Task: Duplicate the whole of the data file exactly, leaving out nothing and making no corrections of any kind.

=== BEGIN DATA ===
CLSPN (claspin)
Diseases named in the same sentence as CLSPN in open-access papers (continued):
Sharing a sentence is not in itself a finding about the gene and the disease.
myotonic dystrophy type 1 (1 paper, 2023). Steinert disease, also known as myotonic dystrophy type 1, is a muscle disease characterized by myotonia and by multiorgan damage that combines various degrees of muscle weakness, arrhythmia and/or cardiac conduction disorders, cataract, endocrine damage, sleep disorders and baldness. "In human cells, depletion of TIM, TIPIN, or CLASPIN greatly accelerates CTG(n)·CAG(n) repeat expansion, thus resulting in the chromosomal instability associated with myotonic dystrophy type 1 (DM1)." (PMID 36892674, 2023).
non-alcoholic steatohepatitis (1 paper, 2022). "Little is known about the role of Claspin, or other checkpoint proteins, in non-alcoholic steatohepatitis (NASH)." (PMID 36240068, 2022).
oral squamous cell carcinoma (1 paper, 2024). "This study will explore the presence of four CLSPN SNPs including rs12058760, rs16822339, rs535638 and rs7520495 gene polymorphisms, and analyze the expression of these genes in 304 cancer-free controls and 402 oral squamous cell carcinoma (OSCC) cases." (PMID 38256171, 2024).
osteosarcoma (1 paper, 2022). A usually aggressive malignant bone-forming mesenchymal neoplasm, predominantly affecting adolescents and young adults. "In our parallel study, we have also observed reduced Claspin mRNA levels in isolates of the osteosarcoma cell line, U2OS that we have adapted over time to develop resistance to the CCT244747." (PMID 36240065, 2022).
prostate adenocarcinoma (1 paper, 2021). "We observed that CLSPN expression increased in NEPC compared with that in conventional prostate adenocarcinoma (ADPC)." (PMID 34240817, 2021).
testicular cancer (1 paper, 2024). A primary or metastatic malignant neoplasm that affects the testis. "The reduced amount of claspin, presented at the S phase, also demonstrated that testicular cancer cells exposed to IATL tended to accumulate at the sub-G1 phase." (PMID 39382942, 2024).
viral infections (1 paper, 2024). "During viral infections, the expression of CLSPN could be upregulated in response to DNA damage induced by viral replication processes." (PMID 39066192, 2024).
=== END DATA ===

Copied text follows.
CLSPN (claspin)
Diseases named in the same sentence as CLSPN in open-access papers (continued):
Sharing a sentence is not in itself a finding about the gene and the disease.
myotonic dystrophy type 1 (1 paper, 2023). Steinert disease, also known as myotonic dystrophy type 1, is a muscle disease characterized by myotonia and by multiorgan damage that combines various degrees of muscle weakness, arrhythmia and/or cardiac conduction disorders, cataract, endocrine damage, sleep disorders and baldness. "In human cells, depletion of TIM, TIPIN, or CLASPIN greatly accelerates CTG(n)·CAG(n) repeat expansion, thus resulting in the chromosomal instability associated with myotonic dystrophy type 1 (DM1)." (PMID 36892674, 2023).
non-alcoholic steatohepatitis (1 paper, 2022). "Little is known about the role of Claspin, or other checkpoint proteins, in non-alcoholic steatohepatitis (NASH)." (PMID 36240068, 2022).
oral squamous cell carcinoma (1 paper, 2024). "This study will explore the presence of four CLSPN SNPs including rs12058760, rs16822339, rs535638 and rs7520495 gene polymorphisms, and analyze the expression of these genes in 304 cancer-free controls and 402 oral squamous cell carcinoma (OSCC) cases." (PMID 38256171, 2024).
osteosarcoma (1 paper, 2022). A usually aggressive malignant bone-forming mesenchymal neoplasm, predominantly affecting adolescents and young adults. "In our parallel study, we have also observed reduced Claspin mRNA levels in isolates of the osteosarcoma cell line, U2OS that we have adapted over time to develop resistance to the CCT244747." (PMID 36240065, 2022).
prostate adenocarcinoma (1 paper, 2021). "We observed that CLSPN expression increased in NEPC compared with that in conventional prostate adenocarcinoma (ADPC)." (PMID 34240817, 2021).
testicular cancer (1 paper, 2024). A primary or metastatic malignant neoplasm that affects the testis. "The reduced amount of claspin, presented at the S phase, also demonstrated that testicular cancer cells exposed to IATL tended to accumulate at the sub-G1 phase." (PMID 39382942, 2024).
viral infections (1 paper, 2024). "During viral infections, the expression of CLSPN could be upregulated in response to DNA damage induced by viral replication processes." (PMID 39066192, 2024).